Without harming downstream nations, the GERD requires a minimal fill rate to permit the generation of electricity. Egypt, claiming that filling the GERD reservoir with water from the Blue Nile will cause hardship for its people, has made excessive demands on Ethiopia to guarantee an unreasonable allocation of the Nile’s water. This is principally an issue to be resolved by the engineers in the technical committees of the three nations.
Since December, the Trump administration has hosted, several meetings of the three nations in Washington, under the auspices of the US Treasury Secretary, Steve Mnuchin. Secretary Mnuchin’s involvement was to be as a neutral observer, not a mediator. However, recent written and oral statements from Mnuchin, and the Treasury Department, has called into question the impartiality of the US. Retired Ambassador David Shinn’s blog of February 29, he questioned whether, the United States seems to be “putting its thumb on the scale in favor of Egypt.”
Mnuchin Not Impartial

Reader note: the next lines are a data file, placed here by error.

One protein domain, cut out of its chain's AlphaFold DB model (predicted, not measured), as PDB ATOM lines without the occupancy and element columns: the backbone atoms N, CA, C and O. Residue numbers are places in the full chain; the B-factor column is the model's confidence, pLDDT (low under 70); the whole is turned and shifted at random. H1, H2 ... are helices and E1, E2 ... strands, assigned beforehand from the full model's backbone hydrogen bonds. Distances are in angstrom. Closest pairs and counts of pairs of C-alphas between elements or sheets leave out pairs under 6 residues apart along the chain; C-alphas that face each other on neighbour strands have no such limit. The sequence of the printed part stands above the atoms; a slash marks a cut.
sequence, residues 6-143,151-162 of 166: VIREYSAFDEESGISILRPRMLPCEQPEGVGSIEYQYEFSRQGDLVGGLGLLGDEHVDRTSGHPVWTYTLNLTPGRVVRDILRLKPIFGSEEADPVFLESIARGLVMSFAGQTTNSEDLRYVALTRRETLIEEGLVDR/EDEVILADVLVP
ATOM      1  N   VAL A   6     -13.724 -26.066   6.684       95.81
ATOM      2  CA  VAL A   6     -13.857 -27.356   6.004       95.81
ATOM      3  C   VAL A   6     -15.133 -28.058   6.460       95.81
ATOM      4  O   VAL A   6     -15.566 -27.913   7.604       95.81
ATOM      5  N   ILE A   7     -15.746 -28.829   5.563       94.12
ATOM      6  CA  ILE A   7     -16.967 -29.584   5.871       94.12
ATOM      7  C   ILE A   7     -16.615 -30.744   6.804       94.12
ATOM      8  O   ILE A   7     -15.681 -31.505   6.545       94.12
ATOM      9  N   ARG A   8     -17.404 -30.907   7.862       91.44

Following the decision by the Ethiopian delegation not to participate in the February 27-28 meeting with Sudan and Egypt, Mnuchin publicly tipped his hand in favor of Egypt. In a February 28th letter, the U.S. Department of the Treasury wrote that Egypt initialed an agreement on the GERD, and instructed Ethiopia that “final testing and filling should not take place without any agreement.” Feb 28 letter by Secretary of the Treasury on the Grand Ethiopian Renaissance Dam. The truth is, there is no existing document to be initialed or signed, because such an agreement can only come about as the fruitful result of the participation by the representatives of all three nations. Mnuchin, has no legal or political authority to instruct Ethiopia about the functioning of the GERD.